More specific information concerning microstructure evolution and mechanical properties of advanced TiAl alloys, including fatigue and fracture behavior, can be found in ref.4, 7–9, 12, 198

5. Applications in Automotive and Aircraft Engines

  1. Top of page
  2. Abstract
  3. 1. Introduction
  4. 2. Constitution and Properties of γ-TiAl Based Alloys
  5. 3. Processing of γ-TiAl Based Alloys
  6. 4. Adjustment of Micro- and Nanostructures by Thermo-Mechanical Processing and Heat Treatments
  7. 5. Applications in Automotive and Aircraft Engines
  8. 6. Conclusions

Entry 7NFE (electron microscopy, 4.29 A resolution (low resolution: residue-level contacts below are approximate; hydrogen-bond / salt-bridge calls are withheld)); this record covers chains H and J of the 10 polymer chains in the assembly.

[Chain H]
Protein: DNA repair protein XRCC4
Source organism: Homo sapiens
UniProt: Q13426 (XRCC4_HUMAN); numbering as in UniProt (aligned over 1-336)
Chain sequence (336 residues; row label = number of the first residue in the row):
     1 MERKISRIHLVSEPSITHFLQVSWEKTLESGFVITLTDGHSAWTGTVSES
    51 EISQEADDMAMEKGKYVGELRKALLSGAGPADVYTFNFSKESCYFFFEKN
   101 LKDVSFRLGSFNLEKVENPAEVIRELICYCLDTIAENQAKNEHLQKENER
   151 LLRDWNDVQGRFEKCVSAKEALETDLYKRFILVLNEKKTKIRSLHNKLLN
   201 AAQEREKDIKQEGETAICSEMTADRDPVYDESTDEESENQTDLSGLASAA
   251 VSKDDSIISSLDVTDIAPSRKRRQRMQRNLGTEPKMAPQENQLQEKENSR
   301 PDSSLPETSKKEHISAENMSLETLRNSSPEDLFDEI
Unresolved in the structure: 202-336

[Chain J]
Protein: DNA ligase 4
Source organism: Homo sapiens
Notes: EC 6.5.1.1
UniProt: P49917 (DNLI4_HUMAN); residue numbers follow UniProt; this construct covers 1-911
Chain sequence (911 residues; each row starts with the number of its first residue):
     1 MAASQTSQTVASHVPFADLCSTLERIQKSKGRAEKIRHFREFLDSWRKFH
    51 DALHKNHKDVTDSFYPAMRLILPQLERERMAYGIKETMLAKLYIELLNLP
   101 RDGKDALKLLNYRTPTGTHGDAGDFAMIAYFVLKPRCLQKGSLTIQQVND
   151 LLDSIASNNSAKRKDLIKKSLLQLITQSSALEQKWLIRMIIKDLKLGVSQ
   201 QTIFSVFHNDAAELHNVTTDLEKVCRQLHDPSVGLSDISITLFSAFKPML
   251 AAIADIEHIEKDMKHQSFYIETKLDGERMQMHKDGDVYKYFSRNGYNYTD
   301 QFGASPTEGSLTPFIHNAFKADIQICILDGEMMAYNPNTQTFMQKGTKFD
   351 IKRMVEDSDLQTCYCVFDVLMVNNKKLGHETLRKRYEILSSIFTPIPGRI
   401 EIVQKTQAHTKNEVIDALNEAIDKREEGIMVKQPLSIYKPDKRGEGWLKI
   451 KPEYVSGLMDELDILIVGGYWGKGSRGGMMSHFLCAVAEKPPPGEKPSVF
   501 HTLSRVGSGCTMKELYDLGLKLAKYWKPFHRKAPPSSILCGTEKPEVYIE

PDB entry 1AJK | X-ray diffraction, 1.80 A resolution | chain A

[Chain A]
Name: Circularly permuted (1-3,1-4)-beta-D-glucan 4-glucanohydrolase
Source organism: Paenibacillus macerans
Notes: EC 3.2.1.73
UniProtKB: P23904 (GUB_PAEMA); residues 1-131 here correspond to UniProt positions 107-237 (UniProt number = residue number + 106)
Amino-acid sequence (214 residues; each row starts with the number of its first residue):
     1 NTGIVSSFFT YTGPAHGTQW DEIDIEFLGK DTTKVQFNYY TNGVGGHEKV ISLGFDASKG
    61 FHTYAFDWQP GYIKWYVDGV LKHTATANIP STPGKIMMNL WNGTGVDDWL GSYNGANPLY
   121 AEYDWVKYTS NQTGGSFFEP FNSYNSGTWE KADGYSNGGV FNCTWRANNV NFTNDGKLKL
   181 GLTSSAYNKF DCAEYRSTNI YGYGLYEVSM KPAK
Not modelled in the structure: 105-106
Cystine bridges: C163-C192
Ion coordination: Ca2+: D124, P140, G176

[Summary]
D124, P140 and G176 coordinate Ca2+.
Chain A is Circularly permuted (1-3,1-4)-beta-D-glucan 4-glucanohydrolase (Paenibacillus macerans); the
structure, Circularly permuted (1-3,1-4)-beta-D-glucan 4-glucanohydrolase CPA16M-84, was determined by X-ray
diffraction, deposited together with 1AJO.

World-wide the demand for reduced fuel consumption, emissions, and noise in motor vehicles is steadily increasing. For example, regulations which will limit emissions from mid- to large size diesel engines will soon be enforced in Europe and the USA. The European automotive industry is meeting this challenge by further downsizing their conventional combustion engines. Additionally, efficiency and engine performance will be enhanced by increasing combustion gas temperatures up to 850 °C (diesel engine) and 1050 °C (gasoline engine) where gas pressures and engine revolutions per minute are simultaneously rising. As a consequence, the requirements for oscillating and rotating components operating at high temperatures are steadily increasing as reported in ref.2, 10, 12, 14–18, 199, 200 Thus, new light-weight, high temperature materials and cost-effective production techniques must be developed and applied. In this context, γ-TiAl based alloys exhibit a promising combination of low density and high strength at elevated temperatures.